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Original Press Release
Focus on Microfiltration: Filter Longevity
Press release date: Apr 14, 2017
For consumers using disk, syringe, and capsule filters it is a common FAQ: How long will my filter last? Or, to put it another way: How much fluid can I expect to pass through my filter before it clogs? This seems to be a simple and reasonable question for a filter consumer: Would any of us purchase a product without an understanding of its service life? However, this apparently simple question is deceivingly complex as a multitude of factors influence filter service life. Service life can be defined as the total volume of fluid that is passed through a normal flow filter until it becomes clogged; this is commonly referred to as total throughput. It is nearly impossible to predict total throughput, even with a good understanding of the application. So, as a filter manufacturer, how would we suggest approaching this challenge?
Most laboratory filtration applications involve limited volumes of fluid that are filtered on a batch basis. For these applications, the appropriate filters are not operated to the point of clogging. With reasonable amounts of expertise, technical assistance, or even educated guesses, users can confidently select appropriately sized filters and not worry about clogging.
For applications where the filters are used to the point of clogging, it may not be possible to predict total throughput, but it is possible to estimate it through experimentation. The experiment may be as simple as trialing a filter and directly observing how long it takes to clog. Clogging can be quantified by measuring changes in differential pressure and/or by measuring changes in flow. The results can be used to develop filter replacement strategies, or to select more appropriately sized filters if performance is unsatisfactory. Sterlitech offers a variety of sample filters to facilitate trials.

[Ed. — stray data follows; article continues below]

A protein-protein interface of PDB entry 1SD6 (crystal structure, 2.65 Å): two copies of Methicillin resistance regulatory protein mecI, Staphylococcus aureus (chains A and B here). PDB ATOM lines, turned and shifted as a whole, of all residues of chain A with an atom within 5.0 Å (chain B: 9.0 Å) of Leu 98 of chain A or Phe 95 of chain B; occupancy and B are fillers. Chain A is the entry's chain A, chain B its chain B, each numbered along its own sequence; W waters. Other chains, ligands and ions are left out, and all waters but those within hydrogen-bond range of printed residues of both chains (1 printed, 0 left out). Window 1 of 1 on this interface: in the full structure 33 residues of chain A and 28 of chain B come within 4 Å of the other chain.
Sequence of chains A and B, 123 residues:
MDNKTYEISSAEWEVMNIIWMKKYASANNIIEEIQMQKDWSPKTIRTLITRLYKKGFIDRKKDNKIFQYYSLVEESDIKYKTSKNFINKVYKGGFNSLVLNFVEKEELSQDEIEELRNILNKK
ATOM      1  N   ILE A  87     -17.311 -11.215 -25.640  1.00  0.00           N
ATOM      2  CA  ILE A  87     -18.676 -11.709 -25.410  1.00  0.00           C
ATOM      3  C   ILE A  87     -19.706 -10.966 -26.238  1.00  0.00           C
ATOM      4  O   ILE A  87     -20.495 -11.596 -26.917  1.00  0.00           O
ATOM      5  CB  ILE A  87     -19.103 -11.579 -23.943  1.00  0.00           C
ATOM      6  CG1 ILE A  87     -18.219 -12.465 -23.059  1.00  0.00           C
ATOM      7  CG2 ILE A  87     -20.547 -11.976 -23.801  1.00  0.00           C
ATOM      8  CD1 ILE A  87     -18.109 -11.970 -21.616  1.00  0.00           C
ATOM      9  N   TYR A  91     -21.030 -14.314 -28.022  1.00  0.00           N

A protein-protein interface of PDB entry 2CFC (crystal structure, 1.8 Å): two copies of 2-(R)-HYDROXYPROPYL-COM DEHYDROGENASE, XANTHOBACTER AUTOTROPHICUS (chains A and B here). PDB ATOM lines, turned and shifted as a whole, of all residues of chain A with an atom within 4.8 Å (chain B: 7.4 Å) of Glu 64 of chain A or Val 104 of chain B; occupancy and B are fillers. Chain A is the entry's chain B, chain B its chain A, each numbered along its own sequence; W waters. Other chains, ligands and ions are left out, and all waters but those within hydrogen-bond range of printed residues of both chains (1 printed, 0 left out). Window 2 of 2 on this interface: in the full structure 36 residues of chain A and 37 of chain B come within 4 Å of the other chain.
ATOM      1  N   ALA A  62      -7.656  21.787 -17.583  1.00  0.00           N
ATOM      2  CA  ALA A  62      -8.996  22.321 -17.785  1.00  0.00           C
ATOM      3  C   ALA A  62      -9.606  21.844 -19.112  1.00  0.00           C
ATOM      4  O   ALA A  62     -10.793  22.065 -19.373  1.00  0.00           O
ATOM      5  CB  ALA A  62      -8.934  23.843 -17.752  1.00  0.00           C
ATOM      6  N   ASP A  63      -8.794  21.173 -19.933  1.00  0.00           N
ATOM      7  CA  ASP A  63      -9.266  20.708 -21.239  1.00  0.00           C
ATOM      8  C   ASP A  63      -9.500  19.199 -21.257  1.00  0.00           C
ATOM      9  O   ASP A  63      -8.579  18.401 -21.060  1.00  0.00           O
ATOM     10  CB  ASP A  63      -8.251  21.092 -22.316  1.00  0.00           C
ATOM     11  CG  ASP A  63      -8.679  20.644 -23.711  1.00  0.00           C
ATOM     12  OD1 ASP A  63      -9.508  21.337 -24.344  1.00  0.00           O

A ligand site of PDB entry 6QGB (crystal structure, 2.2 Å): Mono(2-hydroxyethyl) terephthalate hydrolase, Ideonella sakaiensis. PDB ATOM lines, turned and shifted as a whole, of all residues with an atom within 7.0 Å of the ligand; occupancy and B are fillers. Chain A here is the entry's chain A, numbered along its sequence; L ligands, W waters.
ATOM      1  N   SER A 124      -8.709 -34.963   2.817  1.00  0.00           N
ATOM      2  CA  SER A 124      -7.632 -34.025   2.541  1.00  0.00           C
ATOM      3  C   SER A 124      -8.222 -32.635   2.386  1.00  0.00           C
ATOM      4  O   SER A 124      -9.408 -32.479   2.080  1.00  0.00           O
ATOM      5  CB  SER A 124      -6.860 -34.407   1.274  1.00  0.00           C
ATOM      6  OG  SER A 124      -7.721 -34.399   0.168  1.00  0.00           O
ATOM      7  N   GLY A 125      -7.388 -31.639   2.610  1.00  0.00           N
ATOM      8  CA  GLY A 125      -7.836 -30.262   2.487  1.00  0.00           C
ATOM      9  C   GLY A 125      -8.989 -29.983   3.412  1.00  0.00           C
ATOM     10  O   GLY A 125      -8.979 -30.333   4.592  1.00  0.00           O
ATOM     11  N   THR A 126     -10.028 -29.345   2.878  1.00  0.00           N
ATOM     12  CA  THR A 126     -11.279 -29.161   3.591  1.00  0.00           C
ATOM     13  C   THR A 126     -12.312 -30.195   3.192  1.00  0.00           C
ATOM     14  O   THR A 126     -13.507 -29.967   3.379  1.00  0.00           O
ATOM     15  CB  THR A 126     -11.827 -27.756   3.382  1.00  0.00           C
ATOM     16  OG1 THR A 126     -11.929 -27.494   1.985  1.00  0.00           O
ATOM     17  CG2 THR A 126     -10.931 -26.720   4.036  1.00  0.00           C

For applications requiring higher flows, small-area filters may be used to perform service life studies. The results are used to estimate the size of the larger filters (usually capsules or cartridges) required for the full-scale flow to ensure acceptable replacement intervals. Using small scale filters helps minimize the cost of, and reduces the volume of fluid required for, the experiments. It is important to realize there is usually variability in feed stream particle loading. When scaling up results, it is a good idea to consider a safety factor so that feed steam variability can be mitigated.
There are additional strategies that filter consumers can employ to maximize total throughput in continuous use applications, including selection criteria, use of prefilters, and modification of flow dynamics. Selecting and operating filters for optimal service life can be challenging. Our goal at Sterlitech is to provide you with the products and resources to meet these challenges. Over the next few months, we'll be discussing these strategies in detail; so stay tuned!
For technical guidance on selecting the best filters and parameters for your application, please contact Sterlitech's membrane experts at email@example.com or 253.437.0844.
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